Sipping an ice cold drink can help reduce the effects of the heat of these summer days, but those cool liquid calories can add up faster than you might imagine. While it’s important to stay hydrated, beverages loaded with extra calories add up to extra pounds.
With a little planning, you can enjoy cool beverages without seeing later regret on the scale. Choose beverages more often that have the fewest calories and the most nutritional advantages.
For those calorie laden drinks, compensate to avoid piling on the pounds with these strategies:
Drink plain water more often. It’s calorie-free, healthful and readily available. Many flavored waters are loaded with sugar, and labels can be deceptive if you don’t do the math. If you’re not sharing that 12 ounce bottle it is two servings instead of one — and twice the calories. If water isn’t your first choice, alternate caloric drinks with plain water.
Make your own infused flavored water minus the calories. Add fresh citrus slices from oranges, lemons and limes or crushed fresh mint. For those who like fizzy, go for sparkling water and step it up with a splash of juice.
Is your fruit juice 100 percent juice or is it filled with sweeteners? If the front of the container doesn’t state 100 percent juice, it contains added sweeteners such as sugar, sucrose, high-fructose corn syrup, dextrose and honey. Read the fine print. If you choose a fruit drink, fruit punch, fruit cocktail, fruitade or other fruit beverage, you may be consuming as little as 10 percent juice and a lot of added sugar and natural flavor which gives it the taste of fruit.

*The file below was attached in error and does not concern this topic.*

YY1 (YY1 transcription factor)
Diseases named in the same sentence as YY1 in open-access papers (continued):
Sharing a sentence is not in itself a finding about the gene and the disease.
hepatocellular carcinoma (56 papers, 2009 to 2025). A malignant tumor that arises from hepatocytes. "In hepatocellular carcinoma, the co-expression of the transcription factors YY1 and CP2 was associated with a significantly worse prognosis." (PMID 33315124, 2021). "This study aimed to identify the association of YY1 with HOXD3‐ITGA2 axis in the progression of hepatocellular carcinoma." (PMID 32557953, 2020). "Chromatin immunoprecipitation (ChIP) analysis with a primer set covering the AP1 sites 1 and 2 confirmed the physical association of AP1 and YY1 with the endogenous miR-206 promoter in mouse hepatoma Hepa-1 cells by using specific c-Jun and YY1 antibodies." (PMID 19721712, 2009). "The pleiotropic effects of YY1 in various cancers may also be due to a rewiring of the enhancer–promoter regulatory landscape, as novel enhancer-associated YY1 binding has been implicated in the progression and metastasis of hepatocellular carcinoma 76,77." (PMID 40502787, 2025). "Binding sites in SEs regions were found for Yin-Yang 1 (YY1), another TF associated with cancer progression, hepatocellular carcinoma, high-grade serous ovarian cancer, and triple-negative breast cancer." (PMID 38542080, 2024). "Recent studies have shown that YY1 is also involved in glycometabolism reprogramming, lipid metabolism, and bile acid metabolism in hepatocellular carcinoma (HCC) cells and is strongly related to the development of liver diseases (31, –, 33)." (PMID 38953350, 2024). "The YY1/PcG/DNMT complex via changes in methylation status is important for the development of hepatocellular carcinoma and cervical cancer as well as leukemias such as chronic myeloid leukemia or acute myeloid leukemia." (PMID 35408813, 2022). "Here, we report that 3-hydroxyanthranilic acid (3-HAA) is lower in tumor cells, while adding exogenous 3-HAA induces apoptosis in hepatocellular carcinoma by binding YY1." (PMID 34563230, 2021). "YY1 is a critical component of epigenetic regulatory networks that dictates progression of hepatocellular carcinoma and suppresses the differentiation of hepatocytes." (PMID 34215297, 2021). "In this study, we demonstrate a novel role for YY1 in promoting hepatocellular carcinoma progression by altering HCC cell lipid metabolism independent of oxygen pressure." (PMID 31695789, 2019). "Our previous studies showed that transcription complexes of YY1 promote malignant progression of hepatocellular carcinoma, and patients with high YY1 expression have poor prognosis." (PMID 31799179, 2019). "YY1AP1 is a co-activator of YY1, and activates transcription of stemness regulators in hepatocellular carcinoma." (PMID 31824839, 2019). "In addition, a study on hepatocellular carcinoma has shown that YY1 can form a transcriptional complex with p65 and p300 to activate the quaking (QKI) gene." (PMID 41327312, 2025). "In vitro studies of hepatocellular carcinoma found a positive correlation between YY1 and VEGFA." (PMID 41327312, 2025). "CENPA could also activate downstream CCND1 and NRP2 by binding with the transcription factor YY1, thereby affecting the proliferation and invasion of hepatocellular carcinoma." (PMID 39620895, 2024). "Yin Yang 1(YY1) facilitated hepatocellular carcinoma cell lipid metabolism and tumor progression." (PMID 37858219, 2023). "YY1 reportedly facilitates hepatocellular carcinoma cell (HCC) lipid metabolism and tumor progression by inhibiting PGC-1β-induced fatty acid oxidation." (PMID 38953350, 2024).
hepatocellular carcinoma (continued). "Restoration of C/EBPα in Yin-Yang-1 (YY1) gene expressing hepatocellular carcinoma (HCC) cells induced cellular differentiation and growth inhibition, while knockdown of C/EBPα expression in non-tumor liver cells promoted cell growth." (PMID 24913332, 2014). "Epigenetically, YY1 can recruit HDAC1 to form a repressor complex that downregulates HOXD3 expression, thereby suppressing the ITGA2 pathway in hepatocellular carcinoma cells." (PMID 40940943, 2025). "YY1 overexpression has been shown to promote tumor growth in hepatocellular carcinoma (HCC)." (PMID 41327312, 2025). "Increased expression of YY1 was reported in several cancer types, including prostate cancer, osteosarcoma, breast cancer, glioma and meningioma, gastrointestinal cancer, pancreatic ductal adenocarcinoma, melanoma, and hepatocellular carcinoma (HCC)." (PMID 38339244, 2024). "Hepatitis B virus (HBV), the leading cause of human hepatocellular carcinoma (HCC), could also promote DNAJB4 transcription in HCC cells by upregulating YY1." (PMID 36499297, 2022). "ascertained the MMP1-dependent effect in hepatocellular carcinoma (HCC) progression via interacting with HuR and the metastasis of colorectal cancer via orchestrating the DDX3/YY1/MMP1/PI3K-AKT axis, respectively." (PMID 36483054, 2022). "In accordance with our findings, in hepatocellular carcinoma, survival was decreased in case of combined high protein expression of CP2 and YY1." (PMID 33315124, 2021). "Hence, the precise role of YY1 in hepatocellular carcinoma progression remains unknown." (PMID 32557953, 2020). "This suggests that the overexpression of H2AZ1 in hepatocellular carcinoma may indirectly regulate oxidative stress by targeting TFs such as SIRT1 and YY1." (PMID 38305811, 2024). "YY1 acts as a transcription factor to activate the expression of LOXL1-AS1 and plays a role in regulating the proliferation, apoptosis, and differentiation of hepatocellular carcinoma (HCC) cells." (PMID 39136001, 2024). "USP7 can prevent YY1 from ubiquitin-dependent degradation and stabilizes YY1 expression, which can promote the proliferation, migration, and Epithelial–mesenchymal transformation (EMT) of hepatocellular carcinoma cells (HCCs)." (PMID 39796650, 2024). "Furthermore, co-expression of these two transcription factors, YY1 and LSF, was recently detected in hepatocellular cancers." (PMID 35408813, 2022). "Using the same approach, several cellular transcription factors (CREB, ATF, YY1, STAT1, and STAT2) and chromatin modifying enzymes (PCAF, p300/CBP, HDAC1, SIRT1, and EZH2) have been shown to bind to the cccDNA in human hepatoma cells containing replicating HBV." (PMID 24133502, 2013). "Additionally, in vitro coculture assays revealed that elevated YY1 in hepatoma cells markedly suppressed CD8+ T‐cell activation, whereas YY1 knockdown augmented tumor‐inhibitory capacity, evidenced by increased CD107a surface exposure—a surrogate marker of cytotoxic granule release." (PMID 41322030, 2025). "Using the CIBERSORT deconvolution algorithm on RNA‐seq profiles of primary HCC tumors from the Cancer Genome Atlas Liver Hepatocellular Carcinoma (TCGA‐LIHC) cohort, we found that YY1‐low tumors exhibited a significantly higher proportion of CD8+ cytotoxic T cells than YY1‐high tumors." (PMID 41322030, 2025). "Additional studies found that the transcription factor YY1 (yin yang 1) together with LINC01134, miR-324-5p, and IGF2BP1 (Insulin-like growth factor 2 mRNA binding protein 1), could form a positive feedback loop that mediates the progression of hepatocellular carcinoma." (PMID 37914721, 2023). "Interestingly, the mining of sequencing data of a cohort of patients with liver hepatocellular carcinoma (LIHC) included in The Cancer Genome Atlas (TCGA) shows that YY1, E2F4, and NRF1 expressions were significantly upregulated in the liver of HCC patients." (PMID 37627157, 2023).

A word to the wise: While 100 percent juice provides healthy nutrients it can be too much of a good thing. Don’t fill up on juice in place of other healthy foods and try diluting juice with water if you prefer a flavored beverage.
Coffee drinkers often switch to the iced varieties in hot weather. The ice does not dilute extra sugar calories from flavored syrups and fat calories in whipped cream toppings. Try drinks with fat free or low fat milk, or just plain iced coffee. Though plain iced coffee may not be as much fun, it’s a better choice even if you add a spoonful of sugar.
Tea can be a calorie-free beverage. Black or green, caffeinated or decaf and herbal teas offer variety. Most bottled teas are high in calories but home-brewed iced tea is easy to make. To decrease your caffeine consumption, combine regular and decaf or herbal teas. Teas that are fruit-flavored or have added cinnamon, vanilla or other spices taste sweet with few added calories. For extra zip, add citrus zest, and a teaspoon of sugar or honey. This only adds about 15 calories. Black and green teas also are high in antioxidants and flavonoids.
Enjoy your favorite beverages during our remaining summer days, and take advantage of the beautiful outdoors to compensate for those extra calories. Having fun in the sun—biking, hiking, walking— burns them off, and gives you another reason to look forward to liquid refreshment.
Source: Colorado Cooperative Extension
Raspberry Sweet Tea
4 quarts water, divided
Sugar substitute, equal to 1 cup sugar
10 individual tea bags
1 package (12 ounces) frozen unsweetened raspberries, thawed and undrained
3 tablespoons lime juice
In a large saucepan, bring 2 quarts of water to a boil. Stir in sugar substitute until dissolved. Remove from heat. Add tea bags and steep for 5 – 8 minutes.
In another saucepan, bring raspberries and remaining 2 quarts of water to a boil. Reduce heat. Simmer, uncovered, for 3 minutes.
Strain and discard pulp. Add raspberry juice and lime juice to the tea. Transfer to a large pitcher. Refrigerate until chilled.
Sandra R. Cain is the Bladen County Extension director.